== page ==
Spoilers for Season 7 of Game of Thrones throughout.
Before the seventh season came out, I knew that it would probably be worse than the seasons before it. I just didn’t know how it would be worse. But disappointed I was not. The horribleness this time around more than exceeded my expectations. There are so many things to talk about, but here on Lady Geek Girl & Friends we try to keep our posts below a certain word limit, so we don’t bog you readers down with a post the size of a novella. And Game of Thrones’s seventh season is so asinine that a novella is exactly what I’d be in danger of writing if I tried tackling all my thoughts. Thankfully for me, Mikely will be by later this month with his own Game of Thrones Season 7 review. In the meantime, however, I’ve got a bone to pick with Prince Rhaegar Targaryen, his annulment to Elia Martell, and all the worldwide implications that entails.
Trigger warning for abuse, violence, and sexual assault up ahead.
Well, everyone, this is our last post before our summer vacation! We’ll be off for the next two weeks or so, but in the meantime, Game of Thrones is back on the air, and I don’t think many of you will be surprised to learn that I still hate it and question everything that’s happening. As such, I figured it was time to take another look at a minor character who has always stuck with me: Shae. Shae’s book and show counterparts couldn’t be farther apart. But if I’m being honest with myself, it’s another change from the books that I somehow actually enjoyed in the show. Part of that is because I doubt the show could handle Shae’s book storyline well because it’s consistently proven itself incapable of treating its female characters with any kind of respect.
Trigger warning for victim blaming, rape, sexual abuse, and murder up ahead.
A frame from the famous (in cryptozoological circles) Patterson-Gimlin footage of what’s supposedly a Bigfoot walking through the woods. (via Wikipedia)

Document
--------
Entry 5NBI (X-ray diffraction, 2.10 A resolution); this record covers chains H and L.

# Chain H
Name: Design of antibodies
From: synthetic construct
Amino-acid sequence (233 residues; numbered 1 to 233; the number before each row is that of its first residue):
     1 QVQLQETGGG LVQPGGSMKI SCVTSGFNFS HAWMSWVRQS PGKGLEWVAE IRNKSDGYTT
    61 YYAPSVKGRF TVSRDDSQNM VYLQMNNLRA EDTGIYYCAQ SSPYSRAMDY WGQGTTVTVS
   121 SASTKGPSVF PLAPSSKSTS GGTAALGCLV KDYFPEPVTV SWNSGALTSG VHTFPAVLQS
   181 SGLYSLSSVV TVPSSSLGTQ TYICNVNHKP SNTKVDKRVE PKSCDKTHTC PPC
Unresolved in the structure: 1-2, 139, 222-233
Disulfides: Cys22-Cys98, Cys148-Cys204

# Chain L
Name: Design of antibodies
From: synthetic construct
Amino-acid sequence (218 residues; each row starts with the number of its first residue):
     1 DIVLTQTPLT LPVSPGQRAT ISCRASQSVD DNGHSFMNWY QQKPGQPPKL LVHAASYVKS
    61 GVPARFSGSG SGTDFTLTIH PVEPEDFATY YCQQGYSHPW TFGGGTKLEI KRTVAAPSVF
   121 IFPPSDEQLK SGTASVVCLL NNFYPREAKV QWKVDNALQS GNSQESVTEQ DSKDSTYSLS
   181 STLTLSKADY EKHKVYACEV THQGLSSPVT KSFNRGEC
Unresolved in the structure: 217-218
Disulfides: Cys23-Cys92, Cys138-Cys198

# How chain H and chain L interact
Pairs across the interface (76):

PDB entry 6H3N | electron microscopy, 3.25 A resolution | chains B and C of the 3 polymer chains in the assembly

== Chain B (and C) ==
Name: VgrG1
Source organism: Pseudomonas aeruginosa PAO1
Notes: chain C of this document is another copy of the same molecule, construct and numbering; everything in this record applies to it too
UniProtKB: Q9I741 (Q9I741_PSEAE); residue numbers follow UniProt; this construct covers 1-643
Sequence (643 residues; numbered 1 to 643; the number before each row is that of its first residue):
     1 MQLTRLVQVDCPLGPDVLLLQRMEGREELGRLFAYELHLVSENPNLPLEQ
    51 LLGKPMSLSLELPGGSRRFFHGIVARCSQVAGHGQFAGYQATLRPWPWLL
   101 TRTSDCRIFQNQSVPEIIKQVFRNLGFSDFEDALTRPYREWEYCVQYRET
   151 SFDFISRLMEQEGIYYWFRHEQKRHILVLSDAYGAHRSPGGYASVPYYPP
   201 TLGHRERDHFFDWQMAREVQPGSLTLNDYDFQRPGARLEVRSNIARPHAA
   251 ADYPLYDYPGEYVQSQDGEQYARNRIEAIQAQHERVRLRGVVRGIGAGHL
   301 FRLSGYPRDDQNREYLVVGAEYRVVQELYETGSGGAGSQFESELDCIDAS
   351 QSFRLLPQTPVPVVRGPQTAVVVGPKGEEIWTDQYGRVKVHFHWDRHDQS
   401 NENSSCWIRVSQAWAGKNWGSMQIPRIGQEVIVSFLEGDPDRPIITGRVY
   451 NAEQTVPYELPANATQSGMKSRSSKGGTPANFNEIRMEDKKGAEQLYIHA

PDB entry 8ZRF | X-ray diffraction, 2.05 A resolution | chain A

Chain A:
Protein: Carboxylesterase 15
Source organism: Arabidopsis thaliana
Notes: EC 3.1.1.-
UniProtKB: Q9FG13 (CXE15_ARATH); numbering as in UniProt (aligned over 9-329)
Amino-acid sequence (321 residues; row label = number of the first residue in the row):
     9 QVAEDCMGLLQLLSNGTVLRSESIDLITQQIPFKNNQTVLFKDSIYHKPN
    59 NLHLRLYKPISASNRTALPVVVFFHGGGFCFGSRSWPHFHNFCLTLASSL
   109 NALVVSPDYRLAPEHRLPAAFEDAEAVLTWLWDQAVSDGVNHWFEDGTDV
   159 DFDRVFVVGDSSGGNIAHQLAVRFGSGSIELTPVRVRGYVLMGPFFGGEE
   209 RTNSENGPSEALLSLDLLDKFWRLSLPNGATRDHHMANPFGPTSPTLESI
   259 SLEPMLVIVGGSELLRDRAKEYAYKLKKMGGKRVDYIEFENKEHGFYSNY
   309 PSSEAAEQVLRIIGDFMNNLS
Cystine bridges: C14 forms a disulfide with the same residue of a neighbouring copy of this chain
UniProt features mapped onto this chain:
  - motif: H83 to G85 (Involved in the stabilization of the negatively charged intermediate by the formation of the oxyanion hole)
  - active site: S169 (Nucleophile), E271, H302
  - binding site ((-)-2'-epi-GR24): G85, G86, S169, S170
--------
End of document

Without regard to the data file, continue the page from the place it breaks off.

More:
This may or may not be a known fact to our readers, but in case you missed it, I love cryptozoology. I think it’s a fun and harmless interest, and while you won’t catch me out in the woods doing Bigfoot calls, I won’t pass up the opportunity to watch a “documentary” about someone else doing just that. But despite the efforts to make cryptozoology seem like a serious branch of science to tie Sasquatches to a missing evolutionary link and lake monsters to dinosaurs who never went extinct, I think a lot of people, myself included, are interested in cryptids because they offer an element of somewhat fantastical chaos into a world in which it sometimes feels that there’s not a ton left to discover otherwise—especially if you’re a layperson without a handful of science degrees. Anyone can go sit on the edge of Loch Ness and hope to spot a monster. And hey, isn’t it hubris to assume we’ve discovered every known species when we’re constantly discovering new and bizarre creatures in remote areas?
That said, the general belief is that people who take chupacabras, skunk apes, Jersey Devils, and the Mothman too seriously are stubborn, stupid, and naïve. But though cryptids themselves are often fantastical creatures, the attitude we have toward them in the real world seems to be exclusive to the real world. While some fantasy stories do feature cryptid-esque animals, they’re never treated with quite the same sense of dismissive derision—by either the narrative or the people involved—that real-world cryptids and cryptid enthusiasts get. In fact, the farther you get from realism, the more likely it is they’ll be celebrated rather than mocked.
There are very few things I like better in the television adaptation Game of Thrones than in the original source material. And when such a rare improvement does occur, the show has proven time and time again that it is more than capable of messing it up. One such thing is Margaery Tyrell. Although she has a large role in the show, her A Song of Ice and Fire counterpart features significantly less often. We never see the story from Margaery’s perspective, only from the perspective of others, and it’s from them that we are left to interpret her character.